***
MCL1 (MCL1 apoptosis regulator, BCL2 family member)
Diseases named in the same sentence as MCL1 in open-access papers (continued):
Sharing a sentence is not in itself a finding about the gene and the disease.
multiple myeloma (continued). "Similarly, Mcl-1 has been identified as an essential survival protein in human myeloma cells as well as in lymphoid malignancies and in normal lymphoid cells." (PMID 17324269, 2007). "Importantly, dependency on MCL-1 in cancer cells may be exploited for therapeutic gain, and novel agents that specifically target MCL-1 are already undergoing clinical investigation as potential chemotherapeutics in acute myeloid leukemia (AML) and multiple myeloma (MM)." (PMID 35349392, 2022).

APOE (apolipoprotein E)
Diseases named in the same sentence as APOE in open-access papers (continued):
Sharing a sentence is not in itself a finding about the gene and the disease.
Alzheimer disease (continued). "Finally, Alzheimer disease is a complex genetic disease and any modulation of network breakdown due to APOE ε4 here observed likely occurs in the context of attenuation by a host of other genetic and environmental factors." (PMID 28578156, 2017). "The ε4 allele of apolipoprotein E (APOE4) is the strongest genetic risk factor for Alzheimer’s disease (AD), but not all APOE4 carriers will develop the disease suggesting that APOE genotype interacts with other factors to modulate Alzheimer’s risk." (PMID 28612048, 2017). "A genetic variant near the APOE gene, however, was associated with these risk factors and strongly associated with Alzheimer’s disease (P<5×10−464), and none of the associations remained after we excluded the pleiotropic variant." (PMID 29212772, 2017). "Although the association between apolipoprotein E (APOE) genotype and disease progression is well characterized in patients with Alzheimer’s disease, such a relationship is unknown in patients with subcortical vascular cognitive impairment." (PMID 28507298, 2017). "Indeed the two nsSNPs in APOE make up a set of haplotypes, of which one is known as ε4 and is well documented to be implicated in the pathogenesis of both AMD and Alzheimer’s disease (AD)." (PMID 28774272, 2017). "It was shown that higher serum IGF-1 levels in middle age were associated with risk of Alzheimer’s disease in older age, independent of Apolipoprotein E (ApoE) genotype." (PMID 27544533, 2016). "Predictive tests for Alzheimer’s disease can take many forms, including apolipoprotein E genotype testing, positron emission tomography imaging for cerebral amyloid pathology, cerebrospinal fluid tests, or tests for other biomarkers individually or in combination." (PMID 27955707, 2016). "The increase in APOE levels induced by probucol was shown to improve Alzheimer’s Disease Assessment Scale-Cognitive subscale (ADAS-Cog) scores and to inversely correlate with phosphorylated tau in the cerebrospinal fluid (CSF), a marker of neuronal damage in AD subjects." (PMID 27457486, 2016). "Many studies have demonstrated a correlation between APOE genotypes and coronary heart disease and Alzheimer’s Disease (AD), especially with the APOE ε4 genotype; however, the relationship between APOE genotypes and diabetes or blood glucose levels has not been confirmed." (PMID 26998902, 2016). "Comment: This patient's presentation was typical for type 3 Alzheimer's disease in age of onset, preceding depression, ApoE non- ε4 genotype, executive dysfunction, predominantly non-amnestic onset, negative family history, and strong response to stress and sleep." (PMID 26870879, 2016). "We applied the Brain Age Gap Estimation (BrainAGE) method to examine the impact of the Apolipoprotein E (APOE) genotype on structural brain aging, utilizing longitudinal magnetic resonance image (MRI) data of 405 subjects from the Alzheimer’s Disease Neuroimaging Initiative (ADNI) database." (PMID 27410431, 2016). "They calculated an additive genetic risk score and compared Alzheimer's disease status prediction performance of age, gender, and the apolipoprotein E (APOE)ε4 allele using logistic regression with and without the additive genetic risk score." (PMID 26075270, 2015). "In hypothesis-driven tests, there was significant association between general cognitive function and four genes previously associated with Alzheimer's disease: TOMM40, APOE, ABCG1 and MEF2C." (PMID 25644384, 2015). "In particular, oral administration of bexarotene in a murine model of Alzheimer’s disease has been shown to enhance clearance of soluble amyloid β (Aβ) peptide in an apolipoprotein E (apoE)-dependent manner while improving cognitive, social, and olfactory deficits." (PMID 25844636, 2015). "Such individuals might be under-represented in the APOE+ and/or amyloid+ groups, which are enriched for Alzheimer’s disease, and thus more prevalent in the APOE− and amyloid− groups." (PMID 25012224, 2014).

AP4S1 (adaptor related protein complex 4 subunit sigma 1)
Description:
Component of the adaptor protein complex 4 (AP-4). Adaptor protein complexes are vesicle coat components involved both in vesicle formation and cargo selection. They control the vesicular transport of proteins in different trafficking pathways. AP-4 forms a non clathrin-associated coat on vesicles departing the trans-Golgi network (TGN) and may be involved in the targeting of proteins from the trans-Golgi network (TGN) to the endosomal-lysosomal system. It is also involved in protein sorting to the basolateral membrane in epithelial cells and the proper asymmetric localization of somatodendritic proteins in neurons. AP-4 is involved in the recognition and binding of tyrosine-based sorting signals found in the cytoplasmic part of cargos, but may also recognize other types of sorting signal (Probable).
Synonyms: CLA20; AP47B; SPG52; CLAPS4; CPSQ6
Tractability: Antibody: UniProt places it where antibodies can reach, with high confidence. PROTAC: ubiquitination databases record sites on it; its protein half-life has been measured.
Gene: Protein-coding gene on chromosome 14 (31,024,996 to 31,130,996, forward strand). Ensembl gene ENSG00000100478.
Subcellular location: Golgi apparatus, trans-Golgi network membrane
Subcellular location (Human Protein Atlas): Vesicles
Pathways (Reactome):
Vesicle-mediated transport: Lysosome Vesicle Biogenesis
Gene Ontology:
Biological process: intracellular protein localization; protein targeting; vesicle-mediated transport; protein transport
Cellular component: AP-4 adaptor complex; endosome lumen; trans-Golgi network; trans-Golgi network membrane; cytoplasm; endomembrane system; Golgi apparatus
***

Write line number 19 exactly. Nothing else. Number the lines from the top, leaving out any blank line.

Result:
Gene Ontology: